Honing cause damage?

I heard from a first hand source that honing a cylinder causes the nikasil coating to flake. Everyone else said it was good though. What do you guys think?

Try a second source. This time, a reputable one.

 

Properly done, running the correct hone through a nikasil barrel will only scrape the glaze off and not even scratch the plating.

A regular stone style hone will barely make a mark in it. Maybe people are loading the crap out of them to try to get some material out and they are damaging. When I worked in an engine shop we couldn't touch them with our standard stones. I was told that in order to do it you need a diamond hone, but my boss was unwilling to purchase the right setup to enter that market.

I'm with Bill.

You'd be surprised how many people will flat out tell you that "YOU CANNOT EVER ATTEMPT TO HONE A NIKASIL CYLINDER WITHOUT DESTROYING IT!!!!!'.

 

I have a friend that I had this conversation with. I finally just agreed with him and let it go. For the record, I have honed many a Nikasil'ed cylinder with no detrimental effect. I was not trying to remove metal, just clean up any remaining piston, or ring material, and glaze.

And that's all I'll be trying to accomplish. I'm gonna send it off anyways to get it done professionally anyways. The guy I heard it from apparently did it to his yz250 and it got screwed up. Whatever though; we get in debates about stuff all the time about bikes.

Maybe if the nikasil is worn through already it would do more damage to it. I have ran a flex hone through 10 different cylinders with zero problems with nikasil flaking

I was told by a reputable source that if a hone isnt available, you can use approx 600 emery cloth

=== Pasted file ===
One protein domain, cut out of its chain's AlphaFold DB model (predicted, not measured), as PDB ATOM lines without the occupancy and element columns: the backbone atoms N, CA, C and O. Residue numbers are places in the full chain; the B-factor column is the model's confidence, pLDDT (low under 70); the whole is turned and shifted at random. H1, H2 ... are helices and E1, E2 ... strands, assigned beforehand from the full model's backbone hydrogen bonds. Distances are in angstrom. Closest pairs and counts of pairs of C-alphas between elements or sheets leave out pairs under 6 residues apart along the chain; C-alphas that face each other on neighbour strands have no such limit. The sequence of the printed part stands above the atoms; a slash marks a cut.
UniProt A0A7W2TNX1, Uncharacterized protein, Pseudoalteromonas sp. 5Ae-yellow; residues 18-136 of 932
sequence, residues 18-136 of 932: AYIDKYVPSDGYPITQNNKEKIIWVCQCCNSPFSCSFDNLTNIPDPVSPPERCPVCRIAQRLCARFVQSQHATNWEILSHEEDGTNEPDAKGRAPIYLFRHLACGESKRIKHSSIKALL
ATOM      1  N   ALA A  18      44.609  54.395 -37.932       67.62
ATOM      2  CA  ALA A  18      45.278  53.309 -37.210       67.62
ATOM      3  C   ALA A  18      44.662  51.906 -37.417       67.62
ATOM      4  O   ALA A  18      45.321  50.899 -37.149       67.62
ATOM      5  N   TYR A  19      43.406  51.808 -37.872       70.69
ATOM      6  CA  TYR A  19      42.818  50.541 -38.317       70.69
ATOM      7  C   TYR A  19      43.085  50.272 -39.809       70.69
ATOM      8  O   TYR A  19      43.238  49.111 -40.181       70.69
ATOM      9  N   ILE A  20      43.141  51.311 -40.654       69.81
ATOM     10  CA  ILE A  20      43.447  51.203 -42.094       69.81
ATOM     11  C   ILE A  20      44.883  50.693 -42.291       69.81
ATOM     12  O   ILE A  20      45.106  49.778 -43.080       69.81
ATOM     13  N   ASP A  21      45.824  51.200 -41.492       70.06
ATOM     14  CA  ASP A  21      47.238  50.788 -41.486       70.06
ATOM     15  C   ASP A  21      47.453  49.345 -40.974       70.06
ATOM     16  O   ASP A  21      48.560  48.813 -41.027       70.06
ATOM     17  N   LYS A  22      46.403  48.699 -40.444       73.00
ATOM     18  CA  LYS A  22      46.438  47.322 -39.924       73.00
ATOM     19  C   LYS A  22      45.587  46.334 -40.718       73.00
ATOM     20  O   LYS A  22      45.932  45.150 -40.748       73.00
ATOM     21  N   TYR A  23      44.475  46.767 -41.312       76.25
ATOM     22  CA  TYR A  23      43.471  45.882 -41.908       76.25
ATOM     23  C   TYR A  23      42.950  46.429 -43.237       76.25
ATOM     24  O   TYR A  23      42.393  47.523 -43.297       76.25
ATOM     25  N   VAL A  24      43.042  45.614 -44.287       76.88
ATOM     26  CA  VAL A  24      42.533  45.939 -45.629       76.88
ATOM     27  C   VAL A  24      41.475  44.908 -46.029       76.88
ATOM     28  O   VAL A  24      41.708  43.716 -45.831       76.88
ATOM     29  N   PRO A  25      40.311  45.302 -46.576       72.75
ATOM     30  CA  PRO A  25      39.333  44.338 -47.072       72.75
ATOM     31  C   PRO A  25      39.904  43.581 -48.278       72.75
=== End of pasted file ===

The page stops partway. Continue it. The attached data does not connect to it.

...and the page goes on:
Honing can be a problem if the cylinder is not cleaned properly afterwards. It needs to be thoroughly cleaned, more attention to a two stroke since it has ports to collect debris. No honing is better than honing with poor cleanup. My manual says not to hone. If you have visual wear the hone job isn't going to help anyway.

I was told by a reputable source that if a hone isnt available, you can use approx 600 emery cloth

 

The truth is, if a hone is not necessary..  If there is anything that needs to be cleaned out of a cylinder brown Scotch-Brite works marvelously.

The truth is, if a hone is not necessary..  If there is anything that needs to be cleaned out of a cylinder brown Scotch-Brite works marvelously.

 

I've heard that too. Thanks for the tip!

I heard from a first hand source that honing a cylinder causes the nikasil coating to flake. Everyone else said it was good though. What do you guys think?

honing will not do anything bad..

The important thing to remember here is that there are so many opinions on what is right because nothing is wrong.  It does not matter what you do, it will still work.  That's why I side with doing nothing because it saves you money on the hone and it STILL works.

After I've honed a couple times I'll take 400 to 600 and redo all the port edges. Through time they can get sharper edges and reduce ring life. Then once it's over .005 out it's time to start thinking about sending it off to be redone.

The only time I have heard of a hone damaging a plated cylinder is if you were to use a ball hone on a 2-stroke cylinder. The balls can catch on one of the ports and chip the plating. Other than that a typical hone won't even scratch the plating as others here have mentioned.

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